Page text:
Going on the Tenderloin walking tour was an eye-opening and amazing experience for our grade. Even though some of us had gone to the Tenderloin before or volunteered at Glide, this particular two-day experience seemed more meaningful and impactful than other times. We got to walk the streets of the Tenderloin with someone who used to be homeless and lived on those streets, a wonderful and amazing woman named Pam. Pam left her husband who had been abusing her for 15 years, deciding that she would rather be homeless than to continue to live in that situation. Her story was very inspiring and instantly forged a connection and understanding between our grade and her. Most tour guides are blank-faced and emotionless, but Pam was full of life and ready to share her story with us and answer any questions we may have had.

As we walked along the streets, we tried to put ourselves in the situations of the people we walked past on the street. We thought about how hard it would be to have to struggle to get food and warmth and clothing every day, and found ourselves reminded over and over how lucky we are to be able to have what we do. We all have food every day, a place to sleep, and clean clothes to wear. Things that to us seem like basic things, but to a large number of people in our world and especially in our city are not. On the tour, we stopped by several other non-profits in the Tenderloin other than Glide. We stopped briefly at St. Anthony’s and talked about the amazing work that they do, as well as one of the most helpful resources to homeless people in that area, their tech lab. When asked what the most helpful resource Pam had while homeless was, she said that it was the St. Anthony’s tech lab. She said it was a place where she could go and use new, up to date technology that could help her with a wide variety of things. We also stopped by the Gubbio Project. The Gubbio Project partners with churches that are open during the week. During the day, people experiencing homelessness can go into the churches and sleep in the pews. The churches are heated and a safe place to sleep in an area where those things are hard to come by. This also really struck us as we couldn’t really imagine not knowing if you were safe when you went to sleep, or wondering if you would wake up with all of your things stolen. Overall, the tour really made us all more aware of both how lucky we are to have what we do and how because of the privilege we all have it is our duty to help others who don’t have as much as we do. And, that not only is it our duty as Jews and as people on this earth, but that it is an amazing privilege to be able to help others.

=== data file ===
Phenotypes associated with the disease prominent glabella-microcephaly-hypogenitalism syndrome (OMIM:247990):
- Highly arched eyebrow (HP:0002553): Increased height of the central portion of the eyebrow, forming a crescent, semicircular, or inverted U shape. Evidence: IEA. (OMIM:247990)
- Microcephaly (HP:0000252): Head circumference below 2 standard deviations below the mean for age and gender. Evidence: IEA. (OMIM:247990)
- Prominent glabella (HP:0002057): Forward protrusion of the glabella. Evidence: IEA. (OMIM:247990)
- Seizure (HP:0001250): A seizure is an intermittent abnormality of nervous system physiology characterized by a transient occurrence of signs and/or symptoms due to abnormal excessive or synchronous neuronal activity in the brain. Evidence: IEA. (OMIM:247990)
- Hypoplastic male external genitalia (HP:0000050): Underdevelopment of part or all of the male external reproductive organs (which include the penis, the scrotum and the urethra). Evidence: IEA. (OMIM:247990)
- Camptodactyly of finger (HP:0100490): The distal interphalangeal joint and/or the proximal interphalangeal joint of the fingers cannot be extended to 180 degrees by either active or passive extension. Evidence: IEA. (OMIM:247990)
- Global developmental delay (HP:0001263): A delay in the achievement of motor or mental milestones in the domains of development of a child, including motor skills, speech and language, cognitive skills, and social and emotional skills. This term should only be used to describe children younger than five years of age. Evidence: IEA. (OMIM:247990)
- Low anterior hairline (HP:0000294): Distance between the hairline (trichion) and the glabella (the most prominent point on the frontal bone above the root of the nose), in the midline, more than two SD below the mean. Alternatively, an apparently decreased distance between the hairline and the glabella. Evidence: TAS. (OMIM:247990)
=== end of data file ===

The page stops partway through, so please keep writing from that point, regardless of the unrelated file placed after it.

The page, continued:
The tour touched many people in our grade, one of them being Lola. After going on the Tenderloin Walking Tour Lola felt enlightened and changed, she had a new way of looking at people. Instead of looking at the people as victims of homelessness she now looks at them as survivors. When Lola was on the Tenderloin Walking Tour she felt that everybody really cared about each other and they helped each other, it was also very interesting to see how they used and shared their resources. On the tour, she saw and met lots of people but one really stood out. There was a man who came up to the 7th-grade group on the Tenderloin Walking Tour that day and talked to them. He said that they shouldn’t profile people who are experiencing homelessness or any people for that matter because a lot of the people experiencing homelessness they were seeing have college degrees and were highly educated, but something happened in their life that led them to be homeless. He also said that he was kind of against the tours because we got to go to the Tenderloin and walk around with no consequences but if the kids from the Tenderloin came to our neighborhood there might be consequences for them. He felt better knowing that our focus was the different NPOs that exist in the Tenderloin and how we would have the opportunity to choose and advocate for an NPO through our grade-level project. It was very inspirational for Lola to hear people’s stories and opinions. Another thing that stuck out to her was that a lot of the people experiencing homelessness had or were doing drugs and when one of them would see the 7th graders coming they would yell out that kids were coming and they would all try and hide their drugs. This felt very respectful to Lola. Lola went on the Tenderloin Walking Tour the first day and she volunteered at Glide on the second day. Having the experience of being on the Tenderloin Walking Tour the first day made her feel more comfortable with the people at Glide the next day.


By Lola & Emmi

On Thursday, January 30, the 7th grade left campus for a day of serving food at Glide and touring the Tenderloin. On arrival, we were greeted by Rabbi Lezak, who shared some wise words with us. One thing he mentioned was to never make assumptions about anyone, especially people experiencing homelessness. He incorporated other points of view into his ideas and overall was very fun-loving and energetic. He shared his idea of Jerusalem in heaven and Jerusalem on earth and how one day Jerusalem in heaven will be as magnificent as Jerusalem on earth. Then we thought about what San Francisco in heaven would look like compared to San Francisco on earth.